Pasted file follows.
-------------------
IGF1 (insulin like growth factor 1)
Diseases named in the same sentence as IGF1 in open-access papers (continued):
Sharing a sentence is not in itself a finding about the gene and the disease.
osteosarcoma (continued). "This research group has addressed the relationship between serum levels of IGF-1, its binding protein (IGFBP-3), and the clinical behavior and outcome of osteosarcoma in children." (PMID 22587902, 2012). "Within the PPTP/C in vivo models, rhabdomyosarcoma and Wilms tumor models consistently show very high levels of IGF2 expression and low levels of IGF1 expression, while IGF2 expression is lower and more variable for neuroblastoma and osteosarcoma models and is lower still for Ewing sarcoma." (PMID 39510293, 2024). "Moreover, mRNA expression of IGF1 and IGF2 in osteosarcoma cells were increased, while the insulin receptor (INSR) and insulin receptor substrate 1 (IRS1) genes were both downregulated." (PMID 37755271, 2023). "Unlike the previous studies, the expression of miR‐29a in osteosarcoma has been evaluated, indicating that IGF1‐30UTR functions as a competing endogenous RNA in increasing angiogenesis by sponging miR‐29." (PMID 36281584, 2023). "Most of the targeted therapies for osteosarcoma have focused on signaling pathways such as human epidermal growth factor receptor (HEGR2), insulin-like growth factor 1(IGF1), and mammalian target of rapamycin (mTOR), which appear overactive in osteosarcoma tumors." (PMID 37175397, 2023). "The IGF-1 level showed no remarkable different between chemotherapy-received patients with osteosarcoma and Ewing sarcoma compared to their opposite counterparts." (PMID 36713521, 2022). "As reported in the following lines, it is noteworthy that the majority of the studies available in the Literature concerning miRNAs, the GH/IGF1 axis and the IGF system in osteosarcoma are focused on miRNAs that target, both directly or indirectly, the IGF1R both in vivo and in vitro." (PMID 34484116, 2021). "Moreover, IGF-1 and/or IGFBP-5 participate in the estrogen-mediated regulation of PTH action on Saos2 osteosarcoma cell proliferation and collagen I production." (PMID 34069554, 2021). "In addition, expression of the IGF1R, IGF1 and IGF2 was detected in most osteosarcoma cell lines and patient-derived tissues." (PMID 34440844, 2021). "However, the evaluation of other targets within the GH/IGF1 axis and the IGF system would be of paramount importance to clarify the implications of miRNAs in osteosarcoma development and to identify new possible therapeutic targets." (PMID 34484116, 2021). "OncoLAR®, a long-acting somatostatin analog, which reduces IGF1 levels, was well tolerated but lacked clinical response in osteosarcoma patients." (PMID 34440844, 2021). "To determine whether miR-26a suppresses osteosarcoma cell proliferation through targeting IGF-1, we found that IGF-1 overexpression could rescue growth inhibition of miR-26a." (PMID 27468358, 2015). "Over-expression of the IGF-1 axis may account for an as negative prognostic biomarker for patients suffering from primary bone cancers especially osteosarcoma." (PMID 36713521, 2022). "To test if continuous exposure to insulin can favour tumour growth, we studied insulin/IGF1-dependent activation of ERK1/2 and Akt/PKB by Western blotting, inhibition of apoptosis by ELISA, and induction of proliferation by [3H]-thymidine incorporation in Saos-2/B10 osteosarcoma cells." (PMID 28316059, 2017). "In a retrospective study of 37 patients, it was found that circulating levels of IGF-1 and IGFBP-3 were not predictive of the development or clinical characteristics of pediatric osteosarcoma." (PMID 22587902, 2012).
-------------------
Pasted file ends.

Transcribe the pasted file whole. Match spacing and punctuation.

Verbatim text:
IGF1 (insulin like growth factor 1)
Diseases named in the same sentence as IGF1 in open-access papers (continued):
Sharing a sentence is not in itself a finding about the gene and the disease.
osteosarcoma (continued). "This research group has addressed the relationship between serum levels of IGF-1, its binding protein (IGFBP-3), and the clinical behavior and outcome of osteosarcoma in children." (PMID 22587902, 2012). "Within the PPTP/C in vivo models, rhabdomyosarcoma and Wilms tumor models consistently show very high levels of IGF2 expression and low levels of IGF1 expression, while IGF2 expression is lower and more variable for neuroblastoma and osteosarcoma models and is lower still for Ewing sarcoma." (PMID 39510293, 2024). "Moreover, mRNA expression of IGF1 and IGF2 in osteosarcoma cells were increased, while the insulin receptor (INSR) and insulin receptor substrate 1 (IRS1) genes were both downregulated." (PMID 37755271, 2023). "Unlike the previous studies, the expression of miR‐29a in osteosarcoma has been evaluated, indicating that IGF1‐30UTR functions as a competing endogenous RNA in increasing angiogenesis by sponging miR‐29." (PMID 36281584, 2023). "Most of the targeted therapies for osteosarcoma have focused on signaling pathways such as human epidermal growth factor receptor (HEGR2), insulin-like growth factor 1(IGF1), and mammalian target of rapamycin (mTOR), which appear overactive in osteosarcoma tumors." (PMID 37175397, 2023). "The IGF-1 level showed no remarkable different between chemotherapy-received patients with osteosarcoma and Ewing sarcoma compared to their opposite counterparts." (PMID 36713521, 2022). "As reported in the following lines, it is noteworthy that the majority of the studies available in the Literature concerning miRNAs, the GH/IGF1 axis and the IGF system in osteosarcoma are focused on miRNAs that target, both directly or indirectly, the IGF1R both in vivo and in vitro." (PMID 34484116, 2021). "Moreover, IGF-1 and/or IGFBP-5 participate in the estrogen-mediated regulation of PTH action on Saos2 osteosarcoma cell proliferation and collagen I production." (PMID 34069554, 2021). "In addition, expression of the IGF1R, IGF1 and IGF2 was detected in most osteosarcoma cell lines and patient-derived tissues." (PMID 34440844, 2021). "However, the evaluation of other targets within the GH/IGF1 axis and the IGF system would be of paramount importance to clarify the implications of miRNAs in osteosarcoma development and to identify new possible therapeutic targets." (PMID 34484116, 2021). "OncoLAR®, a long-acting somatostatin analog, which reduces IGF1 levels, was well tolerated but lacked clinical response in osteosarcoma patients." (PMID 34440844, 2021). "To determine whether miR-26a suppresses osteosarcoma cell proliferation through targeting IGF-1, we found that IGF-1 overexpression could rescue growth inhibition of miR-26a." (PMID 27468358, 2015). "Over-expression of the IGF-1 axis may account for an as negative prognostic biomarker for patients suffering from primary bone cancers especially osteosarcoma." (PMID 36713521, 2022). "To test if continuous exposure to insulin can favour tumour growth, we studied insulin/IGF1-dependent activation of ERK1/2 and Akt/PKB by Western blotting, inhibition of apoptosis by ELISA, and induction of proliferation by [3H]-thymidine incorporation in Saos-2/B10 osteosarcoma cells." (PMID 28316059, 2017). "In a retrospective study of 37 patients, it was found that circulating levels of IGF-1 and IGFBP-3 were not predictive of the development or clinical characteristics of pediatric osteosarcoma." (PMID 22587902, 2012).